As Muslims across the world engage in spiritual reflection and abstinence for the holy month of Ramadan, many people with health conditions must make a judgment about whether they are well enough to observe the fast.
Fasting may be unsuitable for people who suffer from chronic conditions such as diabetes or who are afflicted with incidental illness such as influenza at the time of Ramadan. The Qur’an takes account of individual health circumstances and some cases it is permissible to complete the fast period after Ramadan. The key advice is to speak to your family physician and seek religious guidance if you are in doubt.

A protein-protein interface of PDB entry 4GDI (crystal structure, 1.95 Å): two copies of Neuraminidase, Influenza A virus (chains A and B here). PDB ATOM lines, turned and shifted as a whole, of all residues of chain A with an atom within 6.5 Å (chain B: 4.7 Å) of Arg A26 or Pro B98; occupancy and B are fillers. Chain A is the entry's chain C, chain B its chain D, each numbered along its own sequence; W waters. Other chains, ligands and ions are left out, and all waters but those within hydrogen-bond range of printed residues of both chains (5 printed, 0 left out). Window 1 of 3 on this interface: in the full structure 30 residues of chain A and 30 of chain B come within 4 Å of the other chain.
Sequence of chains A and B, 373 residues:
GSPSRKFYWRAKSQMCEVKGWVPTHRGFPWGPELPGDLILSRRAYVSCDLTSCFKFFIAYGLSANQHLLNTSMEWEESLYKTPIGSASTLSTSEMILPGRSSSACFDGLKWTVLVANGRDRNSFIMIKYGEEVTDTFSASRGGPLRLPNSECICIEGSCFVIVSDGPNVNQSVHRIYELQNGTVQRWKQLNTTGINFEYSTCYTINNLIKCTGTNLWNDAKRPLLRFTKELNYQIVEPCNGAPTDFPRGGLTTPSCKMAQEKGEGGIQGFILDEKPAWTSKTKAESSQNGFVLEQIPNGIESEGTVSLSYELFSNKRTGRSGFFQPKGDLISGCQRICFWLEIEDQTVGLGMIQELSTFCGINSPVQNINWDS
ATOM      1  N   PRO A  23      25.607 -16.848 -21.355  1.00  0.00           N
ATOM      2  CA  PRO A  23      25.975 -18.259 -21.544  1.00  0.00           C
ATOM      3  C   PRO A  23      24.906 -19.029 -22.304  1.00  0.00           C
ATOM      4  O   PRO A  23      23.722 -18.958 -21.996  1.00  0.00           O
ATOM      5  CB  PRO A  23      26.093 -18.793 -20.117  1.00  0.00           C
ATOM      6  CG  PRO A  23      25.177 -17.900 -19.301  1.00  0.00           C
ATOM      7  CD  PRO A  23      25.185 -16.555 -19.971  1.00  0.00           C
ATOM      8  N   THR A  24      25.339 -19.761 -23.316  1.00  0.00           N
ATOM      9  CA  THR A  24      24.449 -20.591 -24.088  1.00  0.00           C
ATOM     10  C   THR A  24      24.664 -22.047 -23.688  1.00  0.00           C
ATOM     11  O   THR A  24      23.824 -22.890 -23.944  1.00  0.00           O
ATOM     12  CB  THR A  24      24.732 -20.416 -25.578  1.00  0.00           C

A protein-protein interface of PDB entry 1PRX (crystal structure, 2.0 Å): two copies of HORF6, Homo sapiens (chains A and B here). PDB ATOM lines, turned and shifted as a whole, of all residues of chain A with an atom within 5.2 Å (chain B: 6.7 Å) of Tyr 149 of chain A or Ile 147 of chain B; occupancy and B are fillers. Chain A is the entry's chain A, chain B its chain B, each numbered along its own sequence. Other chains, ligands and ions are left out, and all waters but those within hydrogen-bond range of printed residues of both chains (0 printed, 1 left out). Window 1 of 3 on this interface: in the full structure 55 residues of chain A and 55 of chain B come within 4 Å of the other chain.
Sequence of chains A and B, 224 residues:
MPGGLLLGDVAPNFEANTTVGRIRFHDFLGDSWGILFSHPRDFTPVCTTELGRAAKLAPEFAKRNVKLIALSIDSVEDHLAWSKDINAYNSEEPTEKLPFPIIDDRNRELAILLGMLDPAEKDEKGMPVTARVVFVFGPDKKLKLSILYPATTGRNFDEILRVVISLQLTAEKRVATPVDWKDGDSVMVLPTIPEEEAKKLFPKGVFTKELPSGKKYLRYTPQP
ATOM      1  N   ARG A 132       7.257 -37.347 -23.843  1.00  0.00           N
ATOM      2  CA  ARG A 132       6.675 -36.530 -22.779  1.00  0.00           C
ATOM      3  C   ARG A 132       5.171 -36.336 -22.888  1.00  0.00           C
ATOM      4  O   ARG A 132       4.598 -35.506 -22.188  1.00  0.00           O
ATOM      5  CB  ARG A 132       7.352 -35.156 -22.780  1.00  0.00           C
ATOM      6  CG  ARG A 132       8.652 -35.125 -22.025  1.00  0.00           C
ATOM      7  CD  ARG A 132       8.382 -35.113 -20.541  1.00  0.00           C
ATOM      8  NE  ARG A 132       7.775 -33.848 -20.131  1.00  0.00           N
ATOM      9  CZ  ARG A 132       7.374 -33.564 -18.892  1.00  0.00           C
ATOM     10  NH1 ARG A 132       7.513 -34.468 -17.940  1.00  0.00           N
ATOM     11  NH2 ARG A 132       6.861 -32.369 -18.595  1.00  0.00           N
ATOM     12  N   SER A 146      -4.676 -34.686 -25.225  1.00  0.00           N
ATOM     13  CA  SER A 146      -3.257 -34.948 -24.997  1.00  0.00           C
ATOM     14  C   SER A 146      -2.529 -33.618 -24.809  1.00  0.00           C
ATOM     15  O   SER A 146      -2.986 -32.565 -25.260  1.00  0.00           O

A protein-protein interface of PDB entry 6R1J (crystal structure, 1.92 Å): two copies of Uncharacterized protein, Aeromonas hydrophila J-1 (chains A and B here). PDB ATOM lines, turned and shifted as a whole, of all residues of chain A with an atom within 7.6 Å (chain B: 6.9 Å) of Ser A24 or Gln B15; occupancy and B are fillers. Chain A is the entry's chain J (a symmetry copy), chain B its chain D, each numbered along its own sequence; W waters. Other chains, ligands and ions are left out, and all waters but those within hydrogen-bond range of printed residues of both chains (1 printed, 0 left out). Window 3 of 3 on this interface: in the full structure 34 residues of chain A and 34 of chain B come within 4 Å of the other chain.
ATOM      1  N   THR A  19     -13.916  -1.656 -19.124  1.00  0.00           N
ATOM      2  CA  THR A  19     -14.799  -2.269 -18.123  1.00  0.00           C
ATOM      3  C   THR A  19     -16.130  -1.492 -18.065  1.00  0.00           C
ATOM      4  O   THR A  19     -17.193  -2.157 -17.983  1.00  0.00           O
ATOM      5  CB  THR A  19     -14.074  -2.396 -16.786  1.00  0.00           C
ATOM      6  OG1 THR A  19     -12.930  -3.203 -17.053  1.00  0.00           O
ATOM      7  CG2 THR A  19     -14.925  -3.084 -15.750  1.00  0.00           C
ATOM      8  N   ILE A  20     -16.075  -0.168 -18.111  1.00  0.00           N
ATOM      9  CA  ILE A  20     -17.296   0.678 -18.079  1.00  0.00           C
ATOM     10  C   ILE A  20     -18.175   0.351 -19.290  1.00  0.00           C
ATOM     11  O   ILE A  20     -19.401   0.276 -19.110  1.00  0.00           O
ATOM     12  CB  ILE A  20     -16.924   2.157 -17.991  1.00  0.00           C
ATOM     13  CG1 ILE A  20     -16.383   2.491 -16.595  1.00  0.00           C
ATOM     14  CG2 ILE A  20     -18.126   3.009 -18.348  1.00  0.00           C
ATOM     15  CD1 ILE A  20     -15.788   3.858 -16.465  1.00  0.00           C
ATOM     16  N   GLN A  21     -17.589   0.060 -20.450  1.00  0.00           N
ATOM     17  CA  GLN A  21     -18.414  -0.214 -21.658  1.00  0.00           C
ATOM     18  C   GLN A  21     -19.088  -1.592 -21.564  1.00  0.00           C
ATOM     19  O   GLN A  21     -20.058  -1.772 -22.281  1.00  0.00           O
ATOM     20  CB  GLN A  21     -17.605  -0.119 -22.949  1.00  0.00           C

Fasting while pregnant is not advised, and it is permissible for mothers to observe the fast after their baby has been born. New mothers should consult their doctor to check they are well enough to fast before doing so, and fasting before the baby is weaned is generally not recommended by physicians.
What about people who need to take medication in Ramadan? The advice is that it is permissible to swallow pills while fasting, and this does not constitute breaking the fast, but they must be taken without water. If this applies to you, it is a good idea to practice taking your medication without water a few times before Ramadan begins. It is also good practice to ask your doctor if you can take your medication outside of the fasting hours.